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Jun 10, 2003, 12:12 AM
 
What application are you think of that the G4 could beat a 970 in? The 970 is said to run at twice the clock of the G4 (wording on that is bad). So a 1GHz 970 is the equivilant of a 500MHz G4. The 970 will blow away anything a G4 can do...
I think you inadvertantly switched that: a 500MHz 970 = 1GHz G4
I am stupidest when I try to be funny.
     
kupan787
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Jun 10, 2003, 12:18 AM
 
Originally posted by scottiB:
I think you inadvertantly switched that: a 500MHz 970 = 1GHz G4
Oops, you are right, and I just fixed it
     
Eug  (op)
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Jun 10, 2003, 12:23 AM
 
What application are you think of that the G4 could beat a 970 in? The 970 is said to run at twice the clock of the G4 (wording on that is bad). So a 1GHz 970 is the equivilant of a 500MHz G4. The 970 will blow away anything a G4 can do...
I'm talking if the G4 were at equal GHz. For instance RC-5 speeds of the G4 and PPC 970 would be similar, judging by IBM's own numbers. But overall, the IBM PPC 970 should have faster GHz for GHz numbers judging by SPEC, etc.

Proof? And please don't quote SPEC, as that is one "benchmark" and the P4s compiler has already been heavily optimized to give good results. Until we have other, more realistic benchs, no one can make a claim one way or the other.
SPEC isn't perfect, but judging by the posts on the various forums, it's the best there is.

I would bet that the iBooks never see G4s. They will continue with the IBM G3, onto GOBI, and then onto the 850 (rapid/io, altivec, super G3). Mention of this was over at the appleinsider forums.
A G3 with Altivec basically is a G4. It doesn't really matter whose chip they use actually. It just has to have Altivec, since so much of Apple is now built around it (most importantly iDVD and OS X).

Now both of these are listed as Intel® Pentium® 4 Processor with HT Technology and Intel 875P Chipset. So why is the 3.0GHz part so much better?
Because the 3.06 runs on a 533 MHz bus. The 3.0 runs on an 800 MHz bus.
( Last edited by Eug; Jun 10, 2003 at 12:29 AM. )
     
kupan787
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Jun 10, 2003, 02:29 AM
 
Originally posted by Eug:
I'm talking if the G4 were at equal GHz.
And if the 970 was at equal GHz to a P4, it would blow it away....


SPEC isn't perfect, but judging by the posts on the various forums, it's the best there is.
I wouldn't say it is the best. I also wouldn't say it is the worst. All I am saying is lets wait and see until some other "benchmarks" come out (photoshop, after effects, quake 3, etc, etc) before we decide who the winner is.

A G3 with Altivec basically is a G4.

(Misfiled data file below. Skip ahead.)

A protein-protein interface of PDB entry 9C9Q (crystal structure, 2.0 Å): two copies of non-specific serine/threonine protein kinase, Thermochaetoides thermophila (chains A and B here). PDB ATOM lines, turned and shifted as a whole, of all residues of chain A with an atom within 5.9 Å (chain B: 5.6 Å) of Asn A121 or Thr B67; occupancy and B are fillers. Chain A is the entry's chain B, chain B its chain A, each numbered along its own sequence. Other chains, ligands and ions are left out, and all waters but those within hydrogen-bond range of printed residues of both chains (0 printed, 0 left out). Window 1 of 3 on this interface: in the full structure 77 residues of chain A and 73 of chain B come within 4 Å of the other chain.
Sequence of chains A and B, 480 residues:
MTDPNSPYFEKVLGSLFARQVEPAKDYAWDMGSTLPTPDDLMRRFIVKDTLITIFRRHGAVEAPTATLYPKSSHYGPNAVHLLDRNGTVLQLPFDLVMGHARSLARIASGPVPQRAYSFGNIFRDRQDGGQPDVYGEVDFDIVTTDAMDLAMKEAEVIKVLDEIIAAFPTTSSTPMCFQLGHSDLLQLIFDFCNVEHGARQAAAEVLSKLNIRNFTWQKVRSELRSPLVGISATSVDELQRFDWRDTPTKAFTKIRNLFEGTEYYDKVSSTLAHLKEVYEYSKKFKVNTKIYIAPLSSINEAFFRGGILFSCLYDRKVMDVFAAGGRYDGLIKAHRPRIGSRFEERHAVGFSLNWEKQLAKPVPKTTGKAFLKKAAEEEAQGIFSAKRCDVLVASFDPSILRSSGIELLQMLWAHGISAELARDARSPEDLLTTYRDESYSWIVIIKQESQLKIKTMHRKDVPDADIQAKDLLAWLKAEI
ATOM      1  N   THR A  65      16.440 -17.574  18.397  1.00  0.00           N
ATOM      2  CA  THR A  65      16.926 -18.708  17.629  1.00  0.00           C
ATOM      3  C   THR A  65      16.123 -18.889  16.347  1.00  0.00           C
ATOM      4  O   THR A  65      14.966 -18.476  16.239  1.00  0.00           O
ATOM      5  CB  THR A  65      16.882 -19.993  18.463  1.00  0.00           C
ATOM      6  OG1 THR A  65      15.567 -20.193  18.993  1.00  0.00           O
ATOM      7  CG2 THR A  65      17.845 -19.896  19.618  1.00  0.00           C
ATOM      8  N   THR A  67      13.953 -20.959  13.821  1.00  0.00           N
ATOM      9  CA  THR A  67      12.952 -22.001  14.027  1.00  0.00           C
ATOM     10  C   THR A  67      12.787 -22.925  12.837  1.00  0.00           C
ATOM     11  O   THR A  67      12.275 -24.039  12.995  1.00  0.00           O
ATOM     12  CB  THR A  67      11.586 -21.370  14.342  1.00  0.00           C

The 850 is most definatly not a G4. It will be what the G4 should have been (rapidio, true ddr system bus, scalable fsb, etc).

It doesn't really matter whose chip they use actually. It just has to have Altivec, since so much of Apple is now built around it (most importantly iDVD and OS X).
Agreed.

Because the 3.06 runs on a 533 MHz bus. The 3.0 runs on an 800 MHz bus.
Ok, I didn't see that mentioend on the website, and don't follow the PC side that much. It just struck me as odd that a slower chip would run faster.

But, if I am not mistaken, its not really a 800MHz bus, but ratehr a quad pumbed 200MHz bus. Where as the 970's bus runs at 1/4 clock speed of the processor. So a 1.8GHz 970 has a 450MHz real bus (900Mhz double pumped).

So I am wondering, would a 4x200MHz bus be slower than a 2x400MHz bus (say for the 1.6GHz 970)? Would the P4 bus have more latency?
     
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Jun 10, 2003, 05:59 AM
 

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Eug  (op)
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Jun 10, 2003, 08:47 AM
 
And if the 970 was at equal GHz to a P4, it would blow it away....
True, except there won't be any 3 GHz PPC 970 chips for a long time, if ever. (Maybe by that time it will be a PPC 980?) The reason I mention a similarly clocked G4 is because it is thought that PPC 970 was originally to debut at 1.4 to 1.8 GHz. A 1.4 GHz G4 has been out for months. Furthermore, eWeek claims that with Smeagol, a PPC 970 would not be much faster than a similarly clocked G4. (If true, hopefully, Panther will truly increase GHz for GHz speed of the PPC 970.) That said, I get the feeling that the top PPC 970 released PPC 970 will be at 1.6 or possibly 1.8 GHz, esp. if IBM's 1.8-2.5 GHz claim for their blade servers holds any water. Mind you, some people think that the faster 7457 chips might be released very soon too.

The 850 is most definatly not a G4. It will be what the G4 should have been (rapidio, true ddr system bus, scalable fsb, etc).
True, but that is just getting into semantics now. Either way, it ain't a G3 as we have come to known the G3. Indeed, I wouldn't be surprised if Apple simply marketed it as a G4 or G4 Extreme or something like that.